The word of the week was one we can't publish here.
NDP MP for Abitibi–Baie-James–Nunavik–Eeyou, Romeo Saganash, used the word, which starts with the letter 'f', in apparent frustration over the federal Liberal government's push to build the Trans Mountain expansion project in the face of opposition by Indigenous groups.
To paraphrase, Saganash said Prime Minister Justin Trudeau doesn't really care about Indigenous rights.
His 'unparliamentary language' – read from his notes – earned national headlines and a rebuke, but Saganash's smirking apology sent the message: 'sorry, not sorry.'
The incident showed Saganash's anger that the feds are not meaningfully consulting some Indigenous people about the project, which would take diluted bitumen from Edmonton, Alta., to Burnaby, B.C.
All 43 of the First Nations along the pipeline route had entered into agreements with former owner Kinder Morgan before the feds bought the pipeline. Why? They want to profit from the project, too.
Seven other First Nations and several cities affected by the project – mainly along the shipping routes – successfully convinced the Federal Court of Appeal that the feds did not meaningfully consult them.
The Liberals are now working to complete its review of the project and comply with the court's instructions on consulting Indigenous people. The Liberals, it appears, are still trying to figure out what that means.
The issue Saganash brings up with his 'unparliamentary language' is the question of whether the Liberals are living up to their promise to be the party that will build a new 'nation-to-nation' relationship.
Maclean's magazine has reviewed the Liberals' success in living up to the hype. In a one-year report card in 2016, they found that First Nations were 'disillusioned' with the Liberals, and in a 2017 opinion piece, Pamela Palmeter, Ryerson University chair in Indigenous Governance, wrote that First Nations 'breathed a collective sigh of relief' when Stephen Harper's Conservatives were ousted, noting aggressive extraction and development policies but that the Liberals had made little to no progress on their promises to be better.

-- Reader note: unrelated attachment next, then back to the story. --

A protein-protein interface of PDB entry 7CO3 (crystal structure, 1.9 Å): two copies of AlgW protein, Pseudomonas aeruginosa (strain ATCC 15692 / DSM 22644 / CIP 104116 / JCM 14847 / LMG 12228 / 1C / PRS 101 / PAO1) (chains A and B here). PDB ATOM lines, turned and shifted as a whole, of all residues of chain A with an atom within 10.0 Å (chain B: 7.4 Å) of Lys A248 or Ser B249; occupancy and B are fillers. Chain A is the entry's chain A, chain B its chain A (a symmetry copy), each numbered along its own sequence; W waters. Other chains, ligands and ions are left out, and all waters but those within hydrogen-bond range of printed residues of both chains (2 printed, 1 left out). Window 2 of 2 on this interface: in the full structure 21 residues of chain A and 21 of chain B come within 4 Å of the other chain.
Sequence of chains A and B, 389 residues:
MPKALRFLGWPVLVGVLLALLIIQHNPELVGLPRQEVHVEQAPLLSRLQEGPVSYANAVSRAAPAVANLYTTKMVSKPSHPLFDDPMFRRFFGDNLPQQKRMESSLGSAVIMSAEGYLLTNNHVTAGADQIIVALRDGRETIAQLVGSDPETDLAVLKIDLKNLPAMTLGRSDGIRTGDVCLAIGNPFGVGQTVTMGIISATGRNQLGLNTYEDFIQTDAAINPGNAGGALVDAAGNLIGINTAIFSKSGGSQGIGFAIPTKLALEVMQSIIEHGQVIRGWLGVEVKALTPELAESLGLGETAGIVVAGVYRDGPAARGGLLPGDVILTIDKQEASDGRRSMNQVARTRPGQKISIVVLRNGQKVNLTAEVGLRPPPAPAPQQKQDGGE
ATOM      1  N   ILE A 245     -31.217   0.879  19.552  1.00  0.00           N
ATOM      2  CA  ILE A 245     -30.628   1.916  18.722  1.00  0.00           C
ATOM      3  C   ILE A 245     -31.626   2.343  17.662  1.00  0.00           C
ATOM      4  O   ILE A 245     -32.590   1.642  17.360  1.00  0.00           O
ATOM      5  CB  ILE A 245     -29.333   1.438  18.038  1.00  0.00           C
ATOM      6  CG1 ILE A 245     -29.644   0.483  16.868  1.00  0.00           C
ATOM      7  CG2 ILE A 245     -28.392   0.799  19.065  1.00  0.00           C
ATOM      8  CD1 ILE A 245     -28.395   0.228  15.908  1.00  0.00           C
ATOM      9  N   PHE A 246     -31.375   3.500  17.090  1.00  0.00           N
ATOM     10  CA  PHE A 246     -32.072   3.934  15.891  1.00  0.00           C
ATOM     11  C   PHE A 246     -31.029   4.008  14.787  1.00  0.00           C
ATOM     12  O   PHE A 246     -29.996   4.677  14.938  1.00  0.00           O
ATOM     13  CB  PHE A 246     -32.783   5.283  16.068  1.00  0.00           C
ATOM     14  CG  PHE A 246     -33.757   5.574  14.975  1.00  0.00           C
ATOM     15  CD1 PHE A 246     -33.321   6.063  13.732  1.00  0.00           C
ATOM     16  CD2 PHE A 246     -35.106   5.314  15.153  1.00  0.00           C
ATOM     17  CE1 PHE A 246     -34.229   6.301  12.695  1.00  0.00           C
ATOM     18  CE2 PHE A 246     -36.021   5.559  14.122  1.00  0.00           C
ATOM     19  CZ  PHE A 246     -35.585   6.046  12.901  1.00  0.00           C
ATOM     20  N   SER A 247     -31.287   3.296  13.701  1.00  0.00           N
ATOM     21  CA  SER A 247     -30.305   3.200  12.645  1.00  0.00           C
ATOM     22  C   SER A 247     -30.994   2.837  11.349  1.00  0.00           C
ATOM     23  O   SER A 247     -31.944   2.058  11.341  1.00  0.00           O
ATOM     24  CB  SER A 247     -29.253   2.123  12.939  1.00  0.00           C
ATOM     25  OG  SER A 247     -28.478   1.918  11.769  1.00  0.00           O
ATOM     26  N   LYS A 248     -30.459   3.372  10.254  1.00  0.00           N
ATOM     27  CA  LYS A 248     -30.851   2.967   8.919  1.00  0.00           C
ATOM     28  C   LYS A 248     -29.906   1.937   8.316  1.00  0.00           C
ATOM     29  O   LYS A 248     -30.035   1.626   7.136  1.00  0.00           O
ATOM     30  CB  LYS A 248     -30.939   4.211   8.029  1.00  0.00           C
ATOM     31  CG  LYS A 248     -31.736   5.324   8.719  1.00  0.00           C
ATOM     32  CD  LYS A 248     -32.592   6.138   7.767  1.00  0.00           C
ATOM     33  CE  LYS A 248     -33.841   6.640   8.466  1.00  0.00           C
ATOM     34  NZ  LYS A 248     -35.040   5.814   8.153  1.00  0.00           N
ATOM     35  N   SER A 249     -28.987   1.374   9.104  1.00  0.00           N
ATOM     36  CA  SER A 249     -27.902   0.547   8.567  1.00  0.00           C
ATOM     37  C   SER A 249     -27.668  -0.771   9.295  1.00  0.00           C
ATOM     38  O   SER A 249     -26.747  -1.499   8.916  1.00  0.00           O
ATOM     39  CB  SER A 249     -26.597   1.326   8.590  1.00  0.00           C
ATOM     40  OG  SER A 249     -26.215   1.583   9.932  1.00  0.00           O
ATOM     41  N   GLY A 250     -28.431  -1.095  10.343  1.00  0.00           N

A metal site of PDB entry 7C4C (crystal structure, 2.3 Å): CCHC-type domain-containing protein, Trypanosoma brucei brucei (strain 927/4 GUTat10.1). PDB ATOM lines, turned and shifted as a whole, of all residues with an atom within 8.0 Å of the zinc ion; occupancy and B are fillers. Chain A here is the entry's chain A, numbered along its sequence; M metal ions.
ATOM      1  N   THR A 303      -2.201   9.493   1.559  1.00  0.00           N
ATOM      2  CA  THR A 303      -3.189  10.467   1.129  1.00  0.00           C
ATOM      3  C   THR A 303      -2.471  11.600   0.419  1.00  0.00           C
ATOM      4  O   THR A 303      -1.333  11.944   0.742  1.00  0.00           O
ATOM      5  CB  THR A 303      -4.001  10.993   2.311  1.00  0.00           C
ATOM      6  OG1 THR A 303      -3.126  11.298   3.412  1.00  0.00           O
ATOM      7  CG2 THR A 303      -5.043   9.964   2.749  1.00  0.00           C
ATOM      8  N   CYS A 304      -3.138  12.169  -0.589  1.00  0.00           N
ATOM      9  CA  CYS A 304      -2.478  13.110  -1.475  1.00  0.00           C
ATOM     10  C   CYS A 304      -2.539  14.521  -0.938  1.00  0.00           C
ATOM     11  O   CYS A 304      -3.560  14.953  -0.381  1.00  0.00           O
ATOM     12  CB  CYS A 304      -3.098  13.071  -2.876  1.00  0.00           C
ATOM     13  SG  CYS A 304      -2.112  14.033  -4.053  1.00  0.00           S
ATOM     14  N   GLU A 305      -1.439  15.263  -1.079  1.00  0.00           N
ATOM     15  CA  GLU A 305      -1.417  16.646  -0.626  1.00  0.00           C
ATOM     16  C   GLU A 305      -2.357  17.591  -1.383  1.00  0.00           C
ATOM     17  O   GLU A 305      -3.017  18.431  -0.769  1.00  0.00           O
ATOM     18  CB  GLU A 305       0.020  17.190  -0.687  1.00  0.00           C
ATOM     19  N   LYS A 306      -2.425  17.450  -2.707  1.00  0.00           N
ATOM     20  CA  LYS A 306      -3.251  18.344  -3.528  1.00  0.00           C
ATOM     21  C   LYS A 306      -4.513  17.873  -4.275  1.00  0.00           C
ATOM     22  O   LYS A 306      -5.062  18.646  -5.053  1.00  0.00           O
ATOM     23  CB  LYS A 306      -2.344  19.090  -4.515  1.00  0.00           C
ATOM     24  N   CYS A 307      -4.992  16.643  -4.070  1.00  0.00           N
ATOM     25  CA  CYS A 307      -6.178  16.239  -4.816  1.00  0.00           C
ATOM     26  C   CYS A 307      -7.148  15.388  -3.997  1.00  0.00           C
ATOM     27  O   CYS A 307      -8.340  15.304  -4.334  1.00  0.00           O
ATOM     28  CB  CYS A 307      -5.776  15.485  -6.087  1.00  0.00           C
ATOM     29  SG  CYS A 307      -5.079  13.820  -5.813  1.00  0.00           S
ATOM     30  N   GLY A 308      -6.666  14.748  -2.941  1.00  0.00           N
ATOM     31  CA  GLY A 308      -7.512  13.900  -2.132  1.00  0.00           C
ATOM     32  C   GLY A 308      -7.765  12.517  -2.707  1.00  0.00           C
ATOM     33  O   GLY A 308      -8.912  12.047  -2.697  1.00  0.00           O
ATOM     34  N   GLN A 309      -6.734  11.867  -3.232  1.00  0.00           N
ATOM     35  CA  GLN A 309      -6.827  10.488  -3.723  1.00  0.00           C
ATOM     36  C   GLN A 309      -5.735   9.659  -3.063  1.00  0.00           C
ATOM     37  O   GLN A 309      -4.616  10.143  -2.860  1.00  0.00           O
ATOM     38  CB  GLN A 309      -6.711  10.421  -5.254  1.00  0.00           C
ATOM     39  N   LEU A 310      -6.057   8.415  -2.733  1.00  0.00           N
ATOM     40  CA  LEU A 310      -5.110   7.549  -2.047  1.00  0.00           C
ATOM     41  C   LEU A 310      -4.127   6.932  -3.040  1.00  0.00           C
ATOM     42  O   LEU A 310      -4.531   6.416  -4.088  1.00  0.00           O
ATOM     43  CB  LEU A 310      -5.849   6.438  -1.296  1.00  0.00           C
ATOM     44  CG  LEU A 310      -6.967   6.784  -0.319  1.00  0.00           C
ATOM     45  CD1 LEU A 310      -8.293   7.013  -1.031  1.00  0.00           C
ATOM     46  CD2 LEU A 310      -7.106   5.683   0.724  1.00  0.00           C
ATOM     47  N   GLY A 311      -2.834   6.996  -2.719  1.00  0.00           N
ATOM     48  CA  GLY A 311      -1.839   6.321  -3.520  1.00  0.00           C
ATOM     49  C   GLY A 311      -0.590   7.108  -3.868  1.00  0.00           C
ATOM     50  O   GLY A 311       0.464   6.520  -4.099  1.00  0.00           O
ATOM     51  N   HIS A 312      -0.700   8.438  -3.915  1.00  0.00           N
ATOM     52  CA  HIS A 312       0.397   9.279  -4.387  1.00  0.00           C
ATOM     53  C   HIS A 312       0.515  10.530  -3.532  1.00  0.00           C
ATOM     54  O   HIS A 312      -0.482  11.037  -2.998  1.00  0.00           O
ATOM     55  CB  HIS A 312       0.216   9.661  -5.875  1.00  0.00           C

On the flipside, the fact that Clyde River had to go to the Supreme Court to reverse a National Energy Board decision to allow seismic testing speaks volumes to the Conservative's view of those who oppose resource extraction.
Conservative leader Andrew Scheer last week noted the Harper government's ability to get four pipelines approved, and said the Liberals should be appealing at the Supreme Court while sending an envoy to meet with First Nations. Scheer's view is that the feds should exercise its jurisdiction rights, and get the bitumen flowing.
Instead, the Liberals are working to comply with the Federal Court of Appeal decision.
So with one year until Trudeau, Scheer and NDP leader Jagmeet Singh face off, we can get some sense of where the federal parties stand on this issue.
While many Indigenous people in Canada support development, most would agree that projects involving Indigenous lands should benefit Indigenous people.
The Trudeau government now has one year to show whether it can balance the interests of Indigenous people and the interests of the federal government, or solidify the growing reputation that the Liberal promises on the Indigenous relationship were just empty talk.